ND fields

Knife River (ND)

From here we made a return trip to Salem Sue, the World's Largest Holstein. We found the road in this time and drove up a very narrow, winding hill.  It was actually fairly busy at the top of the hill, which made me wonder what people did if they met another car coming the other direction on that gravel road. Luckily we never found out.  The cow was there. She's still delightful.  I have no idea why this giant cow has charmed my family so much, but it totally did.

There was also a heckuva a view from up there.

Shawn in ND

I was also impressed with the scrubby wild roses growing on the hill around Salem Sue.  They reminded me of the roses I'd find growing near the railroad tracks in LaCrosse, WI, where I grew up.

wild roses


The next "destination" was the Enchanted Highway. When we planned this trip, I looked at the map and said, "Wait, The Enchanted Highway just stops? That seems dumb. Shouldn't we find a way so that we can come up it on our way home from somewhere?" Oh, good idea, Lyda.  TOO BAD IT MEANT HOURS OF DRIVING THROUGH PRETTY MUCH NOWHERE.  

We kept having to tell ourselves as we drove through towns like Mott ("Mott, the spot that god forgot" as Shawn's dad just to call the town he was born in), that our secondary motto this trip is, "The journey *is* the destination."  But, OMFG, I was tired of driving by the time we finally hit the beginning (or end) of the Enchanted Highway.  But, the bizarre statues were worth it in my opinion.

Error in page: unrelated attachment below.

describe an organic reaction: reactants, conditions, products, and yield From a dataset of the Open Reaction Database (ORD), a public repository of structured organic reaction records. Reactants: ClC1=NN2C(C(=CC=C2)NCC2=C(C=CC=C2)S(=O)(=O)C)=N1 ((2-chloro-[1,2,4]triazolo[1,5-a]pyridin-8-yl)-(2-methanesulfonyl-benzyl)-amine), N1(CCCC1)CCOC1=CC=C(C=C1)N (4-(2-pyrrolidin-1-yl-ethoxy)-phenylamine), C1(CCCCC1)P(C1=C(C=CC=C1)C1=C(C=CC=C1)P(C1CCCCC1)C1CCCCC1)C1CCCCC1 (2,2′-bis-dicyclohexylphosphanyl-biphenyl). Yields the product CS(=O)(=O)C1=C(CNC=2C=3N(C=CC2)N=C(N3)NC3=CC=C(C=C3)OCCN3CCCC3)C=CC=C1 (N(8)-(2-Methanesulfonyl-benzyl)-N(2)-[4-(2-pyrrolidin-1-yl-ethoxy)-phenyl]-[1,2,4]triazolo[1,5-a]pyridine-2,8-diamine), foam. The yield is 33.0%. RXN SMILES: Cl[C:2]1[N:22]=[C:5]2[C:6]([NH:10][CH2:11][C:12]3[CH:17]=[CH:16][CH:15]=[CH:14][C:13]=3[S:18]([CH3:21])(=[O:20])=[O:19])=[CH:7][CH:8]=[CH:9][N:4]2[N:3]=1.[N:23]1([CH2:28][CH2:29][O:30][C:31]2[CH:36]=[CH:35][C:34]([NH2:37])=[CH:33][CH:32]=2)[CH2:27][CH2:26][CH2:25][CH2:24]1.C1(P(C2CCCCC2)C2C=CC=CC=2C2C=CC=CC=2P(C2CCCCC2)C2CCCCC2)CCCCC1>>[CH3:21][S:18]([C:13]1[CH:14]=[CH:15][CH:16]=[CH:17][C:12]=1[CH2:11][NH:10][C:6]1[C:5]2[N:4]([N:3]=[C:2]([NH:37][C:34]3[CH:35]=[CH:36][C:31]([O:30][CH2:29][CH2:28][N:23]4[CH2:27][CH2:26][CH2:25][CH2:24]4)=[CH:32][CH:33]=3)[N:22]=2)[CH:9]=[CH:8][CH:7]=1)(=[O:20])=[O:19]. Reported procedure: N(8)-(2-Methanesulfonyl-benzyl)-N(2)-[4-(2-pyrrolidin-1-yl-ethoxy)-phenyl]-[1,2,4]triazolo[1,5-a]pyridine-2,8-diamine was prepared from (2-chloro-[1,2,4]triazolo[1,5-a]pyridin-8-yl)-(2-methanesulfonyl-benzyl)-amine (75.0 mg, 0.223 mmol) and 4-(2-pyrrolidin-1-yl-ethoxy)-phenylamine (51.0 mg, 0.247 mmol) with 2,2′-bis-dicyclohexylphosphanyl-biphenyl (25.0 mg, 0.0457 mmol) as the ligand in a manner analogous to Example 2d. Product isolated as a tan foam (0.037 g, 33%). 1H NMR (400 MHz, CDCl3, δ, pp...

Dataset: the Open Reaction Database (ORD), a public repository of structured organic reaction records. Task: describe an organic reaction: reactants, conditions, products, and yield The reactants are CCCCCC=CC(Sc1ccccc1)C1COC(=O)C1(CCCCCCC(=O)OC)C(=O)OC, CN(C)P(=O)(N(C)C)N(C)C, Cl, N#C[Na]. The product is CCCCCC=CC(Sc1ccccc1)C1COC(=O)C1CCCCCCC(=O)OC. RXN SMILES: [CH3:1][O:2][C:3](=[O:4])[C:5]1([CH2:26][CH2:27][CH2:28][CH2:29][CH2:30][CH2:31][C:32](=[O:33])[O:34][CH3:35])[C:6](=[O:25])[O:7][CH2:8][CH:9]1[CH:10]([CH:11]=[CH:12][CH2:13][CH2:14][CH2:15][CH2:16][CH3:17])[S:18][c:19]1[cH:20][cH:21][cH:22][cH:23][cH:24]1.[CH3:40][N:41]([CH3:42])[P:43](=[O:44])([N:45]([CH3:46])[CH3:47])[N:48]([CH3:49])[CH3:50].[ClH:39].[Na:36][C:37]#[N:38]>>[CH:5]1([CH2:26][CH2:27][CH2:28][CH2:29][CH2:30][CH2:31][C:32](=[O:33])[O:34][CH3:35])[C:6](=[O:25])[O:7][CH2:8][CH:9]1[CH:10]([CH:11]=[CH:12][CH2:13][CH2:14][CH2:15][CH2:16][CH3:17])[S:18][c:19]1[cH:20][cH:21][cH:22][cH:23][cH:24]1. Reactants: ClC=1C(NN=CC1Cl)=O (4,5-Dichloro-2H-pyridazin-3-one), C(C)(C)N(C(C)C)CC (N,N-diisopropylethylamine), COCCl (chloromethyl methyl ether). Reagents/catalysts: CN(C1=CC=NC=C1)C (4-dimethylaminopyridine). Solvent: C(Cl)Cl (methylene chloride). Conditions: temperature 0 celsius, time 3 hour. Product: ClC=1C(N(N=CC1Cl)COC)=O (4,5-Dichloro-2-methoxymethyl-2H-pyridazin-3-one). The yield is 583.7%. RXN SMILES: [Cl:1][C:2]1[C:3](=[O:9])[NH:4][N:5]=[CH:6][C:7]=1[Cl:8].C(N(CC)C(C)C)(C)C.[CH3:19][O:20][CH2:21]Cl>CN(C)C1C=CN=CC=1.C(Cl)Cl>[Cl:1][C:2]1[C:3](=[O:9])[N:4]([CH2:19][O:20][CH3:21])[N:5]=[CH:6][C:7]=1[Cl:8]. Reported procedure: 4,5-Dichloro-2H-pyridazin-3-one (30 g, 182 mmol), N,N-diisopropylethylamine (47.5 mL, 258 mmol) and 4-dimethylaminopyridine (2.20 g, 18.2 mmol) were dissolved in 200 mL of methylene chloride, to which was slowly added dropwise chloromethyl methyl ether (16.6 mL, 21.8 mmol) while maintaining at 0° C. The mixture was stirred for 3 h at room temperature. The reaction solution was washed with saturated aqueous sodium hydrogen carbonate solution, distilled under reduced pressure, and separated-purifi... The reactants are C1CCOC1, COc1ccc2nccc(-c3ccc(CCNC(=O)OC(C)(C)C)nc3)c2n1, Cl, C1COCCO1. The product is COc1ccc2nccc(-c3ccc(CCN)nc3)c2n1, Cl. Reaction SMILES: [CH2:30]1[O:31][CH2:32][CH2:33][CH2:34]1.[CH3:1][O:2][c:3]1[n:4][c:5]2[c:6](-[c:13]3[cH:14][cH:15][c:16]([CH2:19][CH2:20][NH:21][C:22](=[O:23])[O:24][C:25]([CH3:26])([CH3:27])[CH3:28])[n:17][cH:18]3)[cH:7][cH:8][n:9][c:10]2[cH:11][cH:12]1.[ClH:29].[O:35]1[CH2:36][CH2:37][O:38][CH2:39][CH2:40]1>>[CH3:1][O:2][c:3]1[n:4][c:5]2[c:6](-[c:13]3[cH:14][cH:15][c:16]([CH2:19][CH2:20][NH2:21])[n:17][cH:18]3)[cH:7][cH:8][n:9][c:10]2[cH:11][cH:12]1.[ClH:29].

Interestingly, the only place we saw real, live pheasants crossing the road, was right before this statue:

giant pheasants on the Enchanted Highway in ND

(Mason is there for scale)

Weird fish sculpture

world's largest grasshopper

Some ominous weather started dogging us here at the giant grasshopper statue, but we managed to outrun it, by heading north. 

eye of saurian or geese in flight?

The official name for this one is "Geese in Flight" but I kept calling it the Eye of Sauron.  I think it looks like a giant eye on a hill.

The rest of the drive back to the hotel was a lot of me saying, "Hey, look, I found some cows."  We did, however, see a runaway llama, though. As we were headed along 200, I saw something galloping on the hill. I started to say, "Hey, a cow," but then my brain said, "No, not cow, horse? No... LLAMA!"  The llama was clearly on an unscheduled walkabout since it was being herded by a pick-up truck with its hazards flashing and an ATV.  That woke us up.  

This was outside of a town called "Zap," which made it all the more surreal and hilarious. 

We were pretty road punchy by the time we made it back to the hotel.  We'd hoped to catch that fleischkuekchle at the deli, but it turned out that it was closed. Worse, the only other restaurant in town that served them was also closed. Damn you, Sunday in a small town!  But we met up with Shawn's brother Keven (who was also in town for the reunion) at the DQ for dinner instead. A far cry from fleischkuekchle, but I was so hungry at that point (having only really eaten the road food we'd packed, which consisted of things like beef jerky and trail mix) I was happy with ANYTHING.

Now I'm going to collapse into bed and rest up for another long drive across the country to Cody, Wyoming!